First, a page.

Nicole Kidman plays Becca and Aaron Eckhart plays Howie and for both of them, it's an outstanding performance. Kidman is the better of the pair but Eckhart doesn't fade into the background.
One particular scene that stood out to me was Becca getting dressed and heading out to the company she used to work for. She gets into her best dress suit and applies lipstick, does her hair, and heads out the door with a newfound confidence. As soon as she's at the company she finds that no one she knew works there any more. Why was she going there? Did she want her job back? We are never really told; but when she finds that she knows no one there, her confidence wilts and she retreats into herself. Nicole Kidman gives a stunning performance.
The script could have been better, some scenes just don't work like Becca randomly slapping a lady in the store...yeah, I'd rather forget about that.
All-in-all it makes a really, really good effort. It was good but wasn't natural enough to be great.
Score: 3 out of 4 stars
J. J. Abrams can seemingly do no wrong. This young director has been selected to direct the new "Star Wars" movie after rebooting the "Star Trek" franchise in such a stylish way. After hearing the news of the up and coming Star Wars sequel I was skeptical at who was going to be the guider of such a project and then when Abrams name was released I was pacified. If there's anyone that can do it, it's him. This is proven because of his success in the sci-fi realm that culminated with "Star Trek".
This Trekkie's dream movie is somewhat of a prequel to the original series. The film open to a federation ship being bombarded by Romulans. The enemy has far superior weapons and they quickly destroy the ship and only handful of the crew survive, including Kirk's mom and himself, being just newly born. We are introduced to our villain within the first ten minutes—a revenge filled Romulan named Nero (not really breaking the creativity banks with this name) from the future. He's here to destroy Spock for reasons which are not told until much later in the film.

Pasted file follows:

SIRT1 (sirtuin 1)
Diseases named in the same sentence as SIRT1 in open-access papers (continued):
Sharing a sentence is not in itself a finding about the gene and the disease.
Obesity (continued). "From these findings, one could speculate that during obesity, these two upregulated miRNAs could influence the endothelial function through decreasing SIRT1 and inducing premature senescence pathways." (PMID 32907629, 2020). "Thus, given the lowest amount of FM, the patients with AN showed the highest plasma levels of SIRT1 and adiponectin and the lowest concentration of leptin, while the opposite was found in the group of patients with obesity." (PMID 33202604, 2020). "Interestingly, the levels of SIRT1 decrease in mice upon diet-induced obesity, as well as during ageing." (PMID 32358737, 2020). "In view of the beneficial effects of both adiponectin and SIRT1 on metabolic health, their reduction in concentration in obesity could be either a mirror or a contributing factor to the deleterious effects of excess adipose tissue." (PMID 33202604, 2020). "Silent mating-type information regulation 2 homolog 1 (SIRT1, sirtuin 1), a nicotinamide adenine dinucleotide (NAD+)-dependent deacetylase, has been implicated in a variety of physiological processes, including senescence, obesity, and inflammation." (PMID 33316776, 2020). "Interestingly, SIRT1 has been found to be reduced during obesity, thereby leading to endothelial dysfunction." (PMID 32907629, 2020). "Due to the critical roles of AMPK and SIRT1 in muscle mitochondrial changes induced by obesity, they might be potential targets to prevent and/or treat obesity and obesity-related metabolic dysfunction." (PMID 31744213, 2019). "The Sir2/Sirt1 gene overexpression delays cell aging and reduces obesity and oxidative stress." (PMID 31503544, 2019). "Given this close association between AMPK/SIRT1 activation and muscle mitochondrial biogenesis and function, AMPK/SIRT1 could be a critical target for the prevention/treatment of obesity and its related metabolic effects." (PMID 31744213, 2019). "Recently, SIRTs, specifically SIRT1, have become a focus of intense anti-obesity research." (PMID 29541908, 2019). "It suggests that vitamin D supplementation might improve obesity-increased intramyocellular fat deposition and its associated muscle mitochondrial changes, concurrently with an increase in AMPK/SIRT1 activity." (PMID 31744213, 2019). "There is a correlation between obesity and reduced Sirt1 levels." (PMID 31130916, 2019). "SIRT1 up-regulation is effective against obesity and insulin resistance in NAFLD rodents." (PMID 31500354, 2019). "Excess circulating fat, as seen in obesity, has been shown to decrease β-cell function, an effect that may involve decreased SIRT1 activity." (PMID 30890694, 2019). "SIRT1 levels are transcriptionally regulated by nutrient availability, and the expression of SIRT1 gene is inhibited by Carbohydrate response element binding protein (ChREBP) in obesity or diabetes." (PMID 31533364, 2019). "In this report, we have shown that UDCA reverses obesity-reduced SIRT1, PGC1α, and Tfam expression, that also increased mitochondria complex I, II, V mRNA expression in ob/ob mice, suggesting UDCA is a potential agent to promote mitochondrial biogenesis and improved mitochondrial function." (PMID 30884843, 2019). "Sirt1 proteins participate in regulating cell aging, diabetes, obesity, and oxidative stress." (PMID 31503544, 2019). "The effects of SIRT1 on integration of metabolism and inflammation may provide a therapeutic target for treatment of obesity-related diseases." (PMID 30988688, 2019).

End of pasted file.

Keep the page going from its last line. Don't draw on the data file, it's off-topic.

But then, the bad guy goes away for a while and we are told the story of how James Kirk grows up. He gets into all sorts of mischief, stealing his step-dad's car and driving it off a cliff when he's younger and when he's older, getting into bar fights and harassing women. He's the typical 1950s man...but he's stuck in some far off time.
He enlists in Star Fleet because he has nothing else to do and quickly brings all his mischief to the academy.
Then we are given Spock's backstory. This half-human/half-Vulcan boy was picked on in school because of his Earth mother. He too, applies to Star Fleet as a metaphorical thumbing of the nose to the Vulcans who put him down for being only half blood.
Spock quickly ascends the ladder of success while Kirk is more interested in having a good time with his classmates. The two paths soon cross and that leads to interesting jabs and remarks that give way into a hate relationship.
Chris Pine plays the young Kirk and even though he's not exactly like William Shatner, it's a pretty good fit for him. There are times when he doesn't quite convince us of everything he should be feeling, but this isn't an actor's movie.
Zachary Quinto plays Spock and although he was really good in the television series "American Horror Story" he's in top form here. The Vulcan/human emotions that fight inside him are clearly seen in his eyes and nowhere else. It's hard to be emotionally unemotional.
Karl Urban plays Bones and like Pine, he's good but not great.
Zoe Saldana plays Uhura...enough said.
More enjoyable are the secondary characters like John Cho as Sulu and Anton Yelchin as Chekov and the hilarious Simon Pegg as Scotty.
The cinematography leaps here and there and includes some really interesting angles and Michael Giacchino's score is good as always.
"Star Trek" is a remarkably solid movie. It's not perfect and doesn't always explain the time loops and jumps that its characters endure. Under scrutiny, it might fall apart.
Although Eric Bana can be imposing he's really not that frightening as Nero to do the picture any good. He needed to have more Health Ledger in his act to pull it off and he didn't.
The new "Star Trek" movie looks intensely amazing and it has Benedict Cumberbatch in it, which is reason enough to see any movie. Although "Star Trek" was good it could be that its sequel gets everything right...we shall see.